10 Ways to Take Care of Your Grandparents During the Pandemic

Grandparents give you the extra love that you never knew you needed. The pandemic is complex for everyone, especially for older people. It's time to give back the love and patience that they've showered you with. Caring for grandparents is no obligation at all; it is a privilege and an honor. Yes, they can be grumpy and sensitive, but these are consequences of being lucky enough to live longer than most do.

It is easy to forget that they were once youthful and very active; it must be frustrating to be old and restricted. Their peculiarity is understandable and most forgivable. Therefore, they deserve every bit of concern, care, patience, and unwavering love.

Here are some ways you can take care of your grandparents or any older people in your family:


Keep your grandparents informed with the latest updates about the pandemic and current events. Vital information will help them obtain a sense of being up to date and feel the warmth of security to the notion that their grandkids care about them. They may have opinions and hints of stubbornness; this is expected from most of them. The old ways were quite different, and it's the only way they know of. Be patient and extra kind to them, they need it the most, and of all the people in the world, they deserve it the most.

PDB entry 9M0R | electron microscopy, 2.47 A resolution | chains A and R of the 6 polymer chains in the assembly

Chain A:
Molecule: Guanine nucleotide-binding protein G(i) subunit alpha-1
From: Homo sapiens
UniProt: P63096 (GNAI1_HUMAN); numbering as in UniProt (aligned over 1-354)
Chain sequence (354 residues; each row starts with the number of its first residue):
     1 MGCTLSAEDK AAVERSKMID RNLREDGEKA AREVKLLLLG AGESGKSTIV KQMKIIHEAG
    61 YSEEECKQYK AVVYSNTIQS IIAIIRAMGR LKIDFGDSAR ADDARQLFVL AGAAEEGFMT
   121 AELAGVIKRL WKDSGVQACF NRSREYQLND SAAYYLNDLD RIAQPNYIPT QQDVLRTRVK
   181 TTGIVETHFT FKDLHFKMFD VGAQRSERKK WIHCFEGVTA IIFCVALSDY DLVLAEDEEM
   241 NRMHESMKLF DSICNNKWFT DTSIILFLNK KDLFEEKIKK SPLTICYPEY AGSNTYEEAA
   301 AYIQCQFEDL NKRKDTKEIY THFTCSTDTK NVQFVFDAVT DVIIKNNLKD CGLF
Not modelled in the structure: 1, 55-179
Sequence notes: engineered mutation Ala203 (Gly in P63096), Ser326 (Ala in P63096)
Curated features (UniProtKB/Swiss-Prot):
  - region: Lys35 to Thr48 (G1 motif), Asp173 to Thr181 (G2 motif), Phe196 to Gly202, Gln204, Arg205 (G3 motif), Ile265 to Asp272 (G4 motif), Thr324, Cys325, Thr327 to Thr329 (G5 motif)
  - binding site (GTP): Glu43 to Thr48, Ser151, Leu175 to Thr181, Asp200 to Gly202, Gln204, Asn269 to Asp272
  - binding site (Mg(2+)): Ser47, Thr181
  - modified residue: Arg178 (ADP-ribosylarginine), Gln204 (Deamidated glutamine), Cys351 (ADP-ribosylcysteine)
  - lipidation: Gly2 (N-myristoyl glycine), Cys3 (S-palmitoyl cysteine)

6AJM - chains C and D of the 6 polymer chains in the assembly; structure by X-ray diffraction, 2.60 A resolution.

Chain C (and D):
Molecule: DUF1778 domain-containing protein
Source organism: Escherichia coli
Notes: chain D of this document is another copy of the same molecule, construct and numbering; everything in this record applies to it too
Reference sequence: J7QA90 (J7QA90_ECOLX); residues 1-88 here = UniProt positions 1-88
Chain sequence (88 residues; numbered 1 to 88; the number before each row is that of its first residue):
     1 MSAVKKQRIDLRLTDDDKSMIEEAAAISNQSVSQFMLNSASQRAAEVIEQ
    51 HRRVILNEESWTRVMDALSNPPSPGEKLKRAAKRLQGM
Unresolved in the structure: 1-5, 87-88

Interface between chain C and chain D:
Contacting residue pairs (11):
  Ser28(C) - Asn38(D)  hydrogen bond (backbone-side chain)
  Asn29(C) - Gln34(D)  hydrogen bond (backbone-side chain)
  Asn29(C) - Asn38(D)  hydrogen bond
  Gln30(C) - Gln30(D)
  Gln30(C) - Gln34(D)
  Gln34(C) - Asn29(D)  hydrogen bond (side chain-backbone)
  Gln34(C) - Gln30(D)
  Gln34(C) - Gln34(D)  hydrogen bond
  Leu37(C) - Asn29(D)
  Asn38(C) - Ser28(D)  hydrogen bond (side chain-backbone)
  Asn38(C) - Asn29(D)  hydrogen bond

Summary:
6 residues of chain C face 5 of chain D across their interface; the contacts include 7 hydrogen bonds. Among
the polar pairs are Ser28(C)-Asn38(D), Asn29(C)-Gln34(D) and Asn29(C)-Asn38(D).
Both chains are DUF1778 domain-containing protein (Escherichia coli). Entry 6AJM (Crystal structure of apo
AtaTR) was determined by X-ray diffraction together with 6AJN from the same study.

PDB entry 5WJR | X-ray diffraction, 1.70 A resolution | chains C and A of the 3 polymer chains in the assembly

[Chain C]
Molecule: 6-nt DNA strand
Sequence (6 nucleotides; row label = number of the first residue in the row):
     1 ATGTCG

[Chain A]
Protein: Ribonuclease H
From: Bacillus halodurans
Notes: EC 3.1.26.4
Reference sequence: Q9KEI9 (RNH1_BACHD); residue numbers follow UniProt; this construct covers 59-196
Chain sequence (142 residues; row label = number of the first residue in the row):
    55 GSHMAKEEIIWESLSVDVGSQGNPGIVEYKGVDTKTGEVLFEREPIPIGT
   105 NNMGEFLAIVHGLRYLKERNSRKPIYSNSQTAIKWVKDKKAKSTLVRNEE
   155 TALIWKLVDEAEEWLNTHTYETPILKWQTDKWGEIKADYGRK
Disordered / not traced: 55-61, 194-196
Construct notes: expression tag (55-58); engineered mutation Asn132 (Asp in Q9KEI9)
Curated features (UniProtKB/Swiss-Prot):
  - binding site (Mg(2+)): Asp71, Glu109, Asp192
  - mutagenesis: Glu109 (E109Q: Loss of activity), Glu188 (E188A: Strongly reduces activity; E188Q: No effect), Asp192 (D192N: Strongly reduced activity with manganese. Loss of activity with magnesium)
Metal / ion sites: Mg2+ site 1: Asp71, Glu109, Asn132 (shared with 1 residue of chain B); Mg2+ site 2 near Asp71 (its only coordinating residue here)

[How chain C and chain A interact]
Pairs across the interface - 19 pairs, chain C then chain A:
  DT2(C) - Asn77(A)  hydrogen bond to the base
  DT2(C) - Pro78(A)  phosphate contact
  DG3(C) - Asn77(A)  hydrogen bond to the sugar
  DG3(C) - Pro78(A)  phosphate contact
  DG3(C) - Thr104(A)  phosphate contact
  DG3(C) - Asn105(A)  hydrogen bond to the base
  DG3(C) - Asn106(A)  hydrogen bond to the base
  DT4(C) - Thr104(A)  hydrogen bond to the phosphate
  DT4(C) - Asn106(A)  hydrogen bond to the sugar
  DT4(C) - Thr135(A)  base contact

Teach them how to use gadgets to watch the news or videos on YouTube to pass the time or communicate directly with you. It will take a considerable amount of patience, but they will eventually learn and get the hang of it. If you feel like such an ordeal is taking so much time, remember that they were patient with you first when they helped you use utensils to eat, learn how to walk, and utter your first sentences.

This time the roles have reversed. It's time for you to show your gratitude and remind them that you didn't forget the patience that they've taught you.


It is a pandemic, after all. Though everyone is vulnerable, grandparents are the most susceptible. Their physical prowess has diminished through the course of longevity. The maintenance of their health is of paramount importance.

They will shrug and brush it off; they will say they're fine, but that's what good grandparents do. They refuse to be some hassle for others. It is wise to be circumspect when it comes to their health. Double-check and find a home health aide who can verify the status of their health. These are the exact times when you need to show some tough love, which is what they need.


Old age naturally restricts a once youthful and vibrant person's mobility, capacity, and capability. Your grandparents need extra help if you find yourself busy and if the budget permits, find someone who can check on them daily or a healthcare provider who can stay with them. It's more or less like a babysitter for adults, an adult sitter who can perform tasks that might be too exhausting for them to do.


Ask them if there are some errands that they might want you to do. Their mobility is restricted, especially during a pandemic. They are not encouraged at all to leave the confines of their home, and it's too risky.

They are independent individuals who just succumbed to the deterioration of youthfulness. To inquire, and inquire some more, there is always something they want to be done or bought, and maybe they don't want to bother you. It may be a silly errand to you, but it might be the whole world for them.